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Home prices in 20 U.S. Cities rose 5 percent in July from the same month in 2014, propelled by improving demand and limited supply.

Year-to-year increases in the S&P/Case-Shiller index has hovered in a narrow range around 5 percent since February, indicating the rebound in residential real estate is stable. The median estimate of most economists’ surveyed called for a 5.2 percent year-over-year gain, while estimates ranged from increases of 4.5 percent to 6 percent Nationally, prices rose 4.7 percent over the 12-month period.

The marginal inventory of homes on the market is underpinning property values, while historically low mortgage rates are helping keep real estate within reach for many home buyers.

Steady job gains, rental inflation and an easing of still-tight credit standards also should help prospective buyers find the wherewithal to make a purchase.

Home prices are rising, but not at a rate that’s necessarily damaging to affordability and confidence in the market and the market overall is doing quite well.


The S&P/Case-Shiller index is based on a three-month average, which means the July figure was influenced by transactions in June and May. Home prices in the 20-city index adjusted for seasonal variations dropped 0.2 percent in July from the prior month, matching the June’s decline.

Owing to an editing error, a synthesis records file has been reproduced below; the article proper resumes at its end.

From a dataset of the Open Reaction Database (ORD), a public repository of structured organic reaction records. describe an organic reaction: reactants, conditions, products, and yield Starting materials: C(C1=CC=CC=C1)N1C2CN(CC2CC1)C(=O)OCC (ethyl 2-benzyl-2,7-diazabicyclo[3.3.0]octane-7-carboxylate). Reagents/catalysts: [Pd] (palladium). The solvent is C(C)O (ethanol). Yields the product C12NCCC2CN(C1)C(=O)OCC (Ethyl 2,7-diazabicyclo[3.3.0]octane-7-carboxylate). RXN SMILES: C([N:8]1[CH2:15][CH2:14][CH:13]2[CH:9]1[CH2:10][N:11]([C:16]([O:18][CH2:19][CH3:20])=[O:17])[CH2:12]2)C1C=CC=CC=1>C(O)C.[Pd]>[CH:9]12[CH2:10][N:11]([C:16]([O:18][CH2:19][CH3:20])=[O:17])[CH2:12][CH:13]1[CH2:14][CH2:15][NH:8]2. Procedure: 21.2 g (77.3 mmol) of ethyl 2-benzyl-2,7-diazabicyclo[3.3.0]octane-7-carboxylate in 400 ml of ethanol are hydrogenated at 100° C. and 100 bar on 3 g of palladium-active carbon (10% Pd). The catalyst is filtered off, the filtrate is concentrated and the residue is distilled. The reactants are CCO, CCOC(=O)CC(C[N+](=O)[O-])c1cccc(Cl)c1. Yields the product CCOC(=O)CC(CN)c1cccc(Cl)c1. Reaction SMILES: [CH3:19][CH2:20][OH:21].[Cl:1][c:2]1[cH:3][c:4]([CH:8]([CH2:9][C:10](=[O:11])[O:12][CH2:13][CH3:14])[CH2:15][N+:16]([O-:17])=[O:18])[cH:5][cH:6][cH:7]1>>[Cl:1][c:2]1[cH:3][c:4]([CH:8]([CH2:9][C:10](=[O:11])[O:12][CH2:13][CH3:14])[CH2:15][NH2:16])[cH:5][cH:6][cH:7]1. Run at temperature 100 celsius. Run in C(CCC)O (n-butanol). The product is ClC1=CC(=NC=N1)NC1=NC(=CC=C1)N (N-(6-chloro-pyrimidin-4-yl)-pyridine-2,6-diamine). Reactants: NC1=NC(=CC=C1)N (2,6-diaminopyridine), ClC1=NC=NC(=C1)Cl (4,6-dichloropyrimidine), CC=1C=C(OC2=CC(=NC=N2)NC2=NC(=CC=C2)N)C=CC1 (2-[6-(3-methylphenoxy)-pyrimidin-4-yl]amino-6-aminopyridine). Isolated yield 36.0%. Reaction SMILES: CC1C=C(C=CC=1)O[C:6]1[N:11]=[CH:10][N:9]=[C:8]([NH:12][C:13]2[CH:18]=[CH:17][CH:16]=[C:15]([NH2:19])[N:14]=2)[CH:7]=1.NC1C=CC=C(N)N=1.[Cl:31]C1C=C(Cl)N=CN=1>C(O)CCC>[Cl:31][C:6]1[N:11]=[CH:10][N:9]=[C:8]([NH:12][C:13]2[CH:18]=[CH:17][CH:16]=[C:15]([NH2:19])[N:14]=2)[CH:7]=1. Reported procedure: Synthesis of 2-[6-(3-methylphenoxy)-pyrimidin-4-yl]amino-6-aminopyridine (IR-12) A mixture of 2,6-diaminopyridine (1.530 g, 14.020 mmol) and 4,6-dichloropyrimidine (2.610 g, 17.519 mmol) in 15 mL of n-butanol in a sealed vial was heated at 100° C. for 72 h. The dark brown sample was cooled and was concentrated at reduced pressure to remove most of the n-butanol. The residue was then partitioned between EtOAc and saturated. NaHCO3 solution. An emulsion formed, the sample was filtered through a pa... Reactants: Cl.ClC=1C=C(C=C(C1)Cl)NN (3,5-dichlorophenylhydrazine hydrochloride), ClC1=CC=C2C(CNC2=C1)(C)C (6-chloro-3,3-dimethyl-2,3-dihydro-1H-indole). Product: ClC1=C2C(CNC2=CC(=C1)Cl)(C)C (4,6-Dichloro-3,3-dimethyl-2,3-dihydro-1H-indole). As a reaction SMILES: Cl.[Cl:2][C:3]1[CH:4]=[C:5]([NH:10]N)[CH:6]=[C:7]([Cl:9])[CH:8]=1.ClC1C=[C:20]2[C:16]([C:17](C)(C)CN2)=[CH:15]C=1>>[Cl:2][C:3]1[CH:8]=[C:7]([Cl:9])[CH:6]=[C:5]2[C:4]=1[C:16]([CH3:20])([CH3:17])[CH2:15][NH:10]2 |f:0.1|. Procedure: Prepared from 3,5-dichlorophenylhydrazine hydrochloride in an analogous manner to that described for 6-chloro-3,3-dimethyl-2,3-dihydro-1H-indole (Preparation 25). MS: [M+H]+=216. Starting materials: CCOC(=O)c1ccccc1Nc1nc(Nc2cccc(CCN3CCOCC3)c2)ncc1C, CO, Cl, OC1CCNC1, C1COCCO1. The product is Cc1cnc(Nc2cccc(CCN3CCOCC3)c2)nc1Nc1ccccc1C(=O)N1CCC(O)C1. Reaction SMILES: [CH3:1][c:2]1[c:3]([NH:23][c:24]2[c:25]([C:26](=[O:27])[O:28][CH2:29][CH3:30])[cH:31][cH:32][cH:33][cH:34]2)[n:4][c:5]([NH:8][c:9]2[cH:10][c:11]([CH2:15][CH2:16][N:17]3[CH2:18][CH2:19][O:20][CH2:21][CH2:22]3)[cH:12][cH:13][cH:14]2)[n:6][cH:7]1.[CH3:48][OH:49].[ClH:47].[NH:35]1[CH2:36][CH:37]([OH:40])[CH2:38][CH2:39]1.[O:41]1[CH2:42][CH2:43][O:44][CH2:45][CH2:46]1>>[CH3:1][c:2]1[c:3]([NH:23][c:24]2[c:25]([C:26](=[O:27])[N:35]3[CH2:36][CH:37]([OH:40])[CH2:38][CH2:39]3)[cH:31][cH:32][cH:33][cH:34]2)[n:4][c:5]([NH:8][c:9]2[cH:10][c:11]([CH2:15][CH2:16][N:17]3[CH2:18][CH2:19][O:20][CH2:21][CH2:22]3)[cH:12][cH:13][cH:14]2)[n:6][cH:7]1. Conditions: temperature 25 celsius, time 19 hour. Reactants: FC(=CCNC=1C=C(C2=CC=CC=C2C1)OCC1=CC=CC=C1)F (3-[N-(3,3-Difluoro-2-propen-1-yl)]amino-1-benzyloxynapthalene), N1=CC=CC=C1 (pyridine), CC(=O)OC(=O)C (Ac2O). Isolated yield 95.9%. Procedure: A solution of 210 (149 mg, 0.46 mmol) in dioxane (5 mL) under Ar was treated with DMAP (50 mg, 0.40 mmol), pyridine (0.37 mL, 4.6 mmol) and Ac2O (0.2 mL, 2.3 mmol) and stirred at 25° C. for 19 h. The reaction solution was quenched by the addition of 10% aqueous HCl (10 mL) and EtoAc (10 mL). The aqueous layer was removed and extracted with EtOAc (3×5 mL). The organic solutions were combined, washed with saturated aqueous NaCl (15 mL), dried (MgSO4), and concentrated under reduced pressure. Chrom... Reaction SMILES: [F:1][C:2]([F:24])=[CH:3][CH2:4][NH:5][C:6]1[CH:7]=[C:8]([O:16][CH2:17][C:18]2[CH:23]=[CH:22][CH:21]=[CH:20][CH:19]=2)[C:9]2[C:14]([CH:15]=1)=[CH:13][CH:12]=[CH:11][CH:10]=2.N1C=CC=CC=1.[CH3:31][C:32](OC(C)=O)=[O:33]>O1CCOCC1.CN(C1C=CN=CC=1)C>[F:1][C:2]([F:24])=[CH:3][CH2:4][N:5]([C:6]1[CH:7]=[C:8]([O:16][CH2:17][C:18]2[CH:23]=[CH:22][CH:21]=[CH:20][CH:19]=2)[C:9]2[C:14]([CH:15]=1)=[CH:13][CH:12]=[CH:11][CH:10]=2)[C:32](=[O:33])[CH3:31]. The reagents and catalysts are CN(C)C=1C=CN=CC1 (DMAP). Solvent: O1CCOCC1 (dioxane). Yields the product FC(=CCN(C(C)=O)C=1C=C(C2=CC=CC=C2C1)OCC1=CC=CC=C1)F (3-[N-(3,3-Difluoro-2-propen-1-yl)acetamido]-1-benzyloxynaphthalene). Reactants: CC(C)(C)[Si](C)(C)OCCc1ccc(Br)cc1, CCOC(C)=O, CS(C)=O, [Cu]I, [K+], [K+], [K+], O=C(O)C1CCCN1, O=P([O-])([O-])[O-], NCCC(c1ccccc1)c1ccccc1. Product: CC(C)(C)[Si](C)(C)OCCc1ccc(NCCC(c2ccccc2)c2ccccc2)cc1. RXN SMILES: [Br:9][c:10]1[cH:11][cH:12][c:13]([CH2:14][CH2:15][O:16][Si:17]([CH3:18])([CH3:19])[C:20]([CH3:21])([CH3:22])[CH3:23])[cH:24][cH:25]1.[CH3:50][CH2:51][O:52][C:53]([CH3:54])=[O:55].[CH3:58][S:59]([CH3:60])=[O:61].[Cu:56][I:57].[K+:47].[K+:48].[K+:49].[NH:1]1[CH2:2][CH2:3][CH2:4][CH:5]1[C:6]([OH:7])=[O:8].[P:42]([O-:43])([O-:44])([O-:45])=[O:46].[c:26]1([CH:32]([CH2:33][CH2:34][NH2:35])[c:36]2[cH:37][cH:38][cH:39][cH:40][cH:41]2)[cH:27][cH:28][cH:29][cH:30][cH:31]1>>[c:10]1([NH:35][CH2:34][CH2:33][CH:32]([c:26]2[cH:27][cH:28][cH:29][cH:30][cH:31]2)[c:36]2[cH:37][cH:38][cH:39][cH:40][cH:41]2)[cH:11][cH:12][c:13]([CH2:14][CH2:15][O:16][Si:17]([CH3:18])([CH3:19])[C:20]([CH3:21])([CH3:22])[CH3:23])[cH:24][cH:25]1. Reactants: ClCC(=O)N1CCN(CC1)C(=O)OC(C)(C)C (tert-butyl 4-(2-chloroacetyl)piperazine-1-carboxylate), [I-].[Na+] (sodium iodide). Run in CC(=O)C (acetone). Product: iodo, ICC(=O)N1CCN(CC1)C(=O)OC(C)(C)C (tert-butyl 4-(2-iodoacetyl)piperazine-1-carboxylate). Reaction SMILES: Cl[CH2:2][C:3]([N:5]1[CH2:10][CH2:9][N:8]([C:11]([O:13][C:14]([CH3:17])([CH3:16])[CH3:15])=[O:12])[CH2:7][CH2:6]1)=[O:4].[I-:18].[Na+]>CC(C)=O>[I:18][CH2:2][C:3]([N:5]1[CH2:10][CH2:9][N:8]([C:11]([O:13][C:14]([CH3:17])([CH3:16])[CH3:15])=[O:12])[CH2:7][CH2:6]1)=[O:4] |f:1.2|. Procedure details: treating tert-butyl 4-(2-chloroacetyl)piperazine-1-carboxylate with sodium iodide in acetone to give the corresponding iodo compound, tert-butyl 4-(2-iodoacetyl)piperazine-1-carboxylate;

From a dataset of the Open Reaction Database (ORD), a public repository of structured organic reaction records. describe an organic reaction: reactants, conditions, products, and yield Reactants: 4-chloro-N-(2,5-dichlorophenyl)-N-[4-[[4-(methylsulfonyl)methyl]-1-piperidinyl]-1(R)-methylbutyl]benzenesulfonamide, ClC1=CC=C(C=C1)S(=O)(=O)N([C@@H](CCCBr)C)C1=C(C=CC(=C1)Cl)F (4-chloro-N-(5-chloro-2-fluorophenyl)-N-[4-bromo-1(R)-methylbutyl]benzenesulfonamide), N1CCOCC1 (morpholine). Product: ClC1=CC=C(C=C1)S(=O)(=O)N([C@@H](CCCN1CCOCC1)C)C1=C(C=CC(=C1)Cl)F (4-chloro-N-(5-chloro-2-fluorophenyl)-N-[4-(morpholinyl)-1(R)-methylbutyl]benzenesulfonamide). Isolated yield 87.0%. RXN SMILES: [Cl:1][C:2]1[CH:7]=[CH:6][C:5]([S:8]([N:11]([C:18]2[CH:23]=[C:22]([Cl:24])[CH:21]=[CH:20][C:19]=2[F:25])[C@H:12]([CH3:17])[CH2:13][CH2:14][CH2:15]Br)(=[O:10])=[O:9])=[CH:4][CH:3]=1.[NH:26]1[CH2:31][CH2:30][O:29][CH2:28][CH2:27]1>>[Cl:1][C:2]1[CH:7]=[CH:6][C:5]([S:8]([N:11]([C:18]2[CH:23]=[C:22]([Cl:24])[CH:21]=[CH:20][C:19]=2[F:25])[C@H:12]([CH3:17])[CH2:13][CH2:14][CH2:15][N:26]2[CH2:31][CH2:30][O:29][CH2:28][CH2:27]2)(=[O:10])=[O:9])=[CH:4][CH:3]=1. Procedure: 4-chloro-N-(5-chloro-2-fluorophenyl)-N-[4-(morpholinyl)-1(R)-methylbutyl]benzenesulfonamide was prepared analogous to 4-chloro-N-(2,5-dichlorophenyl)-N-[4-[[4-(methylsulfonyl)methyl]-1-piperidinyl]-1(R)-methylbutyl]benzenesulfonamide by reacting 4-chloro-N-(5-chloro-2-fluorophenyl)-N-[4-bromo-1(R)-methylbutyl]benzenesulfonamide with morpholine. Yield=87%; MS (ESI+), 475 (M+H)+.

All 20 cities in the index showed a year-over-year advance, led by a 10.4 percent increase in San Francisco and a 10.3 percent advance in Denver.

The smallest gain was in Washington, where property values climbed 1.7 percent.
The year-over-year price increases accelerated in 14 cities in July, compared with the 12 months ended in June.

Boston showed the biggest pickup, while Phoenix posted its eighth consecutive annual gain, the longest streak by any of the 20 cities.

Measured against a month earlier, property prices fell in 10 of the 20 cities in July and were unchanged in one, according to the seasonally adjusted data. Home values in San Diego, which were up 0.8 percent, showed the largest monthly increase, while Chicago registered the biggest decline — down 1.2 percent.


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